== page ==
Subaru Project Part 4 of 7: Back to the Drawing Board

When we last talked to Kyle in Part 3 of the Subaru project, he installed the engine and got the car running. After confirming there were no leaks, he trailered the car from Cleveland, OH to his tuner in Buffalo, NY to get a safe tune for engine break-in.

Unfortunately, things don’t always go as planned. After running into a few issues on the dyno, Kyle trailered the car home to sort things out. The tuner was able to provide a safe tune so that the car was drivable, although it was not a high-power tune.The primary issue was that the engine was prone to detonation. The exact cause was unknown at the time, as the components and fuel used were properly matched, and the detonation was erratic.

Detonation, also called knock or pinging, greatly increases the temperature and pressure in the cylinders and can result in severe damage to internal engine components and head lift. All of these conditions are tough on head gaskets – Kyle was glad he chose to use Fel-Pro® gaskets in place of the OE gaskets.

 

Fel-Pro PermaTorque® MLS head gaskets are engineered to stand up to these extreme conditions. The LaserWeld™ stopper layer incorporated into the 26415 PT gaskets offers the strongest combustion seal available. LaserWeld also prevents over-compression of the embossments, allowing these gaskets to maintain their seal even with the high cylinder pressures encounter in this engine.

 

The engine was also stumbling between 2000-3000 rpm. There were many things that could have caused this, and the tuner made some suggestions which included adding additional grounds, adding dampers to the fuel system, changing the MAF sensor, and replacing the crankshaft sprocket/reluctor. Kyle did all of these, along with trying a few other things he read about on the Subaru forums, but the stumble persisted.

Having tried everything he could, Kyle scheduled another appointment with the tuner. They figured it would be worth trying to tune the car again with all of the components that were swapped out to see if the issue could be corrected. Much to their dismay, the stumble was not able to be tuned out and detonation was still an issue. The car wanted to make power, but they decided it was best to run a low boost, reduced timing and rev-limited tune. The car did make 351 all-wheel horsepower at 17psi, which gave them hope for solid power at their goal of 23-24 psi!

 

The car did run well enough to be drivable, and Kyle put just over 2200 miles on the built engine throughout the summer. He even brought it up to Federal-Mogul’s headquarters in Southfield, Michigan for a car show we invited him to! He continued to search for a solution to his drivability issues, and finally found information on the Subaru forums that gave him a lead! Two other members of the forum had very similar issues in the past, and the “common denominator” between all three builds were the same part number set of aftermarket camshafts. After sharing this information with his tuner and engine builder and discussing their options, Kyle opted to change the camshafts.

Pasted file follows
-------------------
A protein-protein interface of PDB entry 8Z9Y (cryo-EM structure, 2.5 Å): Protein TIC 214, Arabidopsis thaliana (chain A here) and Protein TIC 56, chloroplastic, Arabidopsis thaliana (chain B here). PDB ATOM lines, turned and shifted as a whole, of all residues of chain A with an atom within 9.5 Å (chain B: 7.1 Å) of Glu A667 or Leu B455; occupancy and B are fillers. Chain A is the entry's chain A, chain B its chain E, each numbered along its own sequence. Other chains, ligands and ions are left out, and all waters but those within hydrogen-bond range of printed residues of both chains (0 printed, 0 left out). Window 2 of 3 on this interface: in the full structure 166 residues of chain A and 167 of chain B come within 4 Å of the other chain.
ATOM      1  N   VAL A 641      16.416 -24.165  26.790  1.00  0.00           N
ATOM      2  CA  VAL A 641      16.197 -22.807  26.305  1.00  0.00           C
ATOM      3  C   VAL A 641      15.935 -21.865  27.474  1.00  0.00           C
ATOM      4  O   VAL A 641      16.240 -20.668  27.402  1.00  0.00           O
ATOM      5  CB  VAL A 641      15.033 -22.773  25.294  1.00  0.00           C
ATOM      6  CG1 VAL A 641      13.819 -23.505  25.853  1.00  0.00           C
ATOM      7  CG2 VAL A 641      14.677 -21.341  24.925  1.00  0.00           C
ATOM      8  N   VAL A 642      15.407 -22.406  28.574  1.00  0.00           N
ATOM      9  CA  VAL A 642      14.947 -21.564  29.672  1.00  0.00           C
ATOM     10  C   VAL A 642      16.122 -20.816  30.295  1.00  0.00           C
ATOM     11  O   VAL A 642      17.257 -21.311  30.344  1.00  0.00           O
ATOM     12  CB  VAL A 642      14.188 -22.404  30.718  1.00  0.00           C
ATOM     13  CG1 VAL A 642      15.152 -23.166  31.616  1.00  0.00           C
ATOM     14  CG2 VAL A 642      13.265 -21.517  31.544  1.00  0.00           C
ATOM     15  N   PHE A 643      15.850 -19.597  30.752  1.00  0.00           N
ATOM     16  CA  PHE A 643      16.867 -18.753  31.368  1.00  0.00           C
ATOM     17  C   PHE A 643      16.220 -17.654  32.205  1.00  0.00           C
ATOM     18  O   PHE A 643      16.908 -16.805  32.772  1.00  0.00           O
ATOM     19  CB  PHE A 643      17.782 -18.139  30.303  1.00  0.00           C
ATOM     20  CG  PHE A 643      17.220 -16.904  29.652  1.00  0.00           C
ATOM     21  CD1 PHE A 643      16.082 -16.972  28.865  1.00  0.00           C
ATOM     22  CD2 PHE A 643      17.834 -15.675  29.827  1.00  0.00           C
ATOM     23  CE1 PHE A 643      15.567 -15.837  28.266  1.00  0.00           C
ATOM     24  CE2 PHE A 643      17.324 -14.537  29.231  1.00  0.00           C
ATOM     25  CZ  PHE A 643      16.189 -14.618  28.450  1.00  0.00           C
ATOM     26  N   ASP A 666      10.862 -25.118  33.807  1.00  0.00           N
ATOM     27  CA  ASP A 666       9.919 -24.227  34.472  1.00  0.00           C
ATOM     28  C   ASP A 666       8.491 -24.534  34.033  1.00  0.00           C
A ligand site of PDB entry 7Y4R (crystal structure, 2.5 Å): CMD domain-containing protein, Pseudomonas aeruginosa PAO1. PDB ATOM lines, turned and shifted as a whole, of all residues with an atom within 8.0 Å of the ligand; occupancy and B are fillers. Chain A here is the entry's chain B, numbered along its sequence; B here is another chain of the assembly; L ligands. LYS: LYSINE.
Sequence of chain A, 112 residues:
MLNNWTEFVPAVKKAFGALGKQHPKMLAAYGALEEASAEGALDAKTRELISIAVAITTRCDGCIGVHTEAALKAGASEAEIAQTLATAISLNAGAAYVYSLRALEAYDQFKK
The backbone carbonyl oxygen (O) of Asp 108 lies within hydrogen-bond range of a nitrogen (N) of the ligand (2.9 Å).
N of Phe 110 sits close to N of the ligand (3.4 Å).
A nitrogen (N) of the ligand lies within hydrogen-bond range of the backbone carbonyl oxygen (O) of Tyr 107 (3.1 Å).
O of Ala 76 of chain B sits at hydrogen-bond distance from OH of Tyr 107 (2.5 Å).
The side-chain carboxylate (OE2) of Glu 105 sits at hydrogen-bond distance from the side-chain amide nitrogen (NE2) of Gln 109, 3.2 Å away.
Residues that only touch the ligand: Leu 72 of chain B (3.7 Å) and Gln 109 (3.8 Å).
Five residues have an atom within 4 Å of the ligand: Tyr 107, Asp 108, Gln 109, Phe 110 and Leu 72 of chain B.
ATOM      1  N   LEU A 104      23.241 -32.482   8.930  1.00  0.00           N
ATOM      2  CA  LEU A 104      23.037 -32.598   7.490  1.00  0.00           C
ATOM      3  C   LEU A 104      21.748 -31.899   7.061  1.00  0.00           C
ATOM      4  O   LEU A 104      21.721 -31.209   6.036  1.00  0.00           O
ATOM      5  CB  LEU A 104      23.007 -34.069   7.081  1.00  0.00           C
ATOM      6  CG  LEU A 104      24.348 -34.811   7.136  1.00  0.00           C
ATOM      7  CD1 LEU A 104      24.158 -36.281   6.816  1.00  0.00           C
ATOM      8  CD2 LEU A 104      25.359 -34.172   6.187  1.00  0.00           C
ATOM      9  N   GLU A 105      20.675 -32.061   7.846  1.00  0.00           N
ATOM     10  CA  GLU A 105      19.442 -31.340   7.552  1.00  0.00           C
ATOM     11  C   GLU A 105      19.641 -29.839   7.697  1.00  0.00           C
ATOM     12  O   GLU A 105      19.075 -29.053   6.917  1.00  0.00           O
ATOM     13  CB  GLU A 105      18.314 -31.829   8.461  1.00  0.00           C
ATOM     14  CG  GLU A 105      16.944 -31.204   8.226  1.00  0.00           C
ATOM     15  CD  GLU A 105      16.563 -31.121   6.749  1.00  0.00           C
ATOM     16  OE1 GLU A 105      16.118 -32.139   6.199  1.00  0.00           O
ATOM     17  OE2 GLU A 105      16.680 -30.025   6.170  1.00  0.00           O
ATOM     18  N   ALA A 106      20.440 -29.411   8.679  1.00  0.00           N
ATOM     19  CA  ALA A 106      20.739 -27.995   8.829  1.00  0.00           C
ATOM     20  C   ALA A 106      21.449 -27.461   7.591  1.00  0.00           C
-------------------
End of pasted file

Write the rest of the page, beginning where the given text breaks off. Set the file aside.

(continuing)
Changing the camshafts meant that the spring installed height and valve lash would need to be adjusted, so the cylinder heads were removed and inspected for damage from detonation. Kyle sent the old head gaskets to us so we could analyze how they held up to the extreme conditions. After careful inspection by our Performance sealing engineers and John Gurnig from the Fel-Pro Field Test Garage, the results were in:

Aside from some carbon buildup at the combustion seals and some dried coolant on the surfaces (from cylinder head removal) the gaskets looked practically new! They not only sealed combustion pressure, coolant and oil as they should have, but also stood up to extremely high cylinder temperatures and abnormally high pressure from detonation. Had the heads not been removed to go back to the machine shop, these gaskets would have continued to seal perfectly!

 

This concludes Part 4 of the Subaru Project! In Part 5, we’ll learn what changes Kyle made while the engine was out. He told us he was going to push the engine further than originally planned on the new and improved setup, so we provided him with a set of prototype, 4-layer Performance MLS head gaskets that we had recently finished validating in our lab. These Fel-Pro Performance prototype gaskets feature a high-temperature performance black coating, 3 active layers (compared to 2 on the standard gasket), a thicker shim layer to compensate for cylinder head and block material removal during machining, and a thicker LaserWeld Stopper layer for the ultimate seal under high boost. Check back soon for more information, to hear what the engine builder thought of the prototype gasket (spoiler alert – they’re excited!) and to see what changed on the build. See ya next time!

by .

2 thoughts on “Subaru Project Part 4 of 7: Back to the Drawing Board

  1. jay

    hey guys…i’ve been reading your project

    Do you think that the detonation is due to the 8.9:1 comp? is it on e85 or pump gas?

    Reply
    1. Fel-Pro Blog TeamFel-Pro Blog Team

      Hi Jay,

      The aftermarket camshafts which were originally installed were not manufactured properly, resulting in drivability and tuning issues including the detonation. Part 5 will be posted soon, so we don’t want to give too much away, but changing the camshafts fixed the problems.

      The car is built with ethanol-compatible components but was running 93 octane fuel at that time. However, the tuner and builder were not concerned about the 8.9:1 CR pistons. Boost was limited to wastegate pressure, and the manner is which the detonation was occurring wasn’t typical for detonation issues due to compression being too high or fuel quality being poor.

      Reply

Leave a Reply

Your email address will not be published. Required fields are marked *